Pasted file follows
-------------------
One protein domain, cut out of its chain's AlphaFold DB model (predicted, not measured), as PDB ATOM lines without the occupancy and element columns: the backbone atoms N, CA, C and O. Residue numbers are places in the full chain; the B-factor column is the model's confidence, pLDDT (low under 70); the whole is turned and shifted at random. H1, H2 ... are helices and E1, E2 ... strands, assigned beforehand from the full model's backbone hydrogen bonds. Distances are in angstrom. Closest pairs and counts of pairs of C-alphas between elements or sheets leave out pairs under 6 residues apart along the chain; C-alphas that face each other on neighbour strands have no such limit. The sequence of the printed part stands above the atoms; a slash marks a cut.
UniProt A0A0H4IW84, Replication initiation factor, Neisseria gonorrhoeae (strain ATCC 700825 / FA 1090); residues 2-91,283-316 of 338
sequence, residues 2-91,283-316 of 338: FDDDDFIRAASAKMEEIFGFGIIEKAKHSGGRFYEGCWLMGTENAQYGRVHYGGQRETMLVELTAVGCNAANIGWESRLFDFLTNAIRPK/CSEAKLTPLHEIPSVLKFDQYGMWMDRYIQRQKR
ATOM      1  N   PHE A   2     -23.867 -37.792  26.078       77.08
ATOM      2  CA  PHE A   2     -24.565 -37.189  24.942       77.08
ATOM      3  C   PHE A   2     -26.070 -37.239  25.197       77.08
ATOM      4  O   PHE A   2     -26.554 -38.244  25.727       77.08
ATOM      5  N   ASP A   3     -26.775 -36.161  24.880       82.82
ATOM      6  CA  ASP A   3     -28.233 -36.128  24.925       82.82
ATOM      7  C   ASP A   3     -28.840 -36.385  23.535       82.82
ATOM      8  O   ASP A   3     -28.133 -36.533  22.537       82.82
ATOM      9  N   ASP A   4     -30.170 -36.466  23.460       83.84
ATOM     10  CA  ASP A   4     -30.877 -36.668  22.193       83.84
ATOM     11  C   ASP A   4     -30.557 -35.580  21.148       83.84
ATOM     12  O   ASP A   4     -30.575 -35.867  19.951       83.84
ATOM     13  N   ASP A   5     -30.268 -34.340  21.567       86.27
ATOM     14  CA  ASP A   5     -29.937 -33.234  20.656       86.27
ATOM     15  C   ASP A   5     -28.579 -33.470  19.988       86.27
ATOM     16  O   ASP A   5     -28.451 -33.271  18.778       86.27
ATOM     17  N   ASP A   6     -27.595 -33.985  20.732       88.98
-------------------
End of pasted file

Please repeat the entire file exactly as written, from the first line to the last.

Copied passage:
One protein domain, cut out of its chain's AlphaFold DB model (predicted, not measured), as PDB ATOM lines without the occupancy and element columns: the backbone atoms N, CA, C and O. Residue numbers are places in the full chain; the B-factor column is the model's confidence, pLDDT (low under 70); the whole is turned and shifted at random. H1, H2 ... are helices and E1, E2 ... strands, assigned beforehand from the full model's backbone hydrogen bonds. Distances are in angstrom. Closest pairs and counts of pairs of C-alphas between elements or sheets leave out pairs under 6 residues apart along the chain; C-alphas that face each other on neighbour strands have no such limit. The sequence of the printed part stands above the atoms; a slash marks a cut.
UniProt A0A0H4IW84, Replication initiation factor, Neisseria gonorrhoeae (strain ATCC 700825 / FA 1090); residues 2-91,283-316 of 338
sequence, residues 2-91,283-316 of 338: FDDDDFIRAASAKMEEIFGFGIIEKAKHSGGRFYEGCWLMGTENAQYGRVHYGGQRETMLVELTAVGCNAANIGWESRLFDFLTNAIRPK/CSEAKLTPLHEIPSVLKFDQYGMWMDRYIQRQKR
ATOM      1  N   PHE A   2     -23.867 -37.792  26.078       77.08
ATOM      2  CA  PHE A   2     -24.565 -37.189  24.942       77.08
ATOM      3  C   PHE A   2     -26.070 -37.239  25.197       77.08
ATOM      4  O   PHE A   2     -26.554 -38.244  25.727       77.08
ATOM      5  N   ASP A   3     -26.775 -36.161  24.880       82.82
ATOM      6  CA  ASP A   3     -28.233 -36.128  24.925       82.82
ATOM      7  C   ASP A   3     -28.840 -36.385  23.535       82.82
ATOM      8  O   ASP A   3     -28.133 -36.533  22.537       82.82
ATOM      9  N   ASP A   4     -30.170 -36.466  23.460       83.84
ATOM     10  CA  ASP A   4     -30.877 -36.668  22.193       83.84
ATOM     11  C   ASP A   4     -30.557 -35.580  21.148       83.84
ATOM     12  O   ASP A   4     -30.575 -35.867  19.951       83.84
ATOM     13  N   ASP A   5     -30.268 -34.340  21.567       86.27
ATOM     14  CA  ASP A   5     -29.937 -33.234  20.656       86.27
ATOM     15  C   ASP A   5     -28.579 -33.470  19.988       86.27
ATOM     16  O   ASP A   5     -28.451 -33.271  18.778       86.27
ATOM     17  N   ASP A   6     -27.595 -33.985  20.732       88.98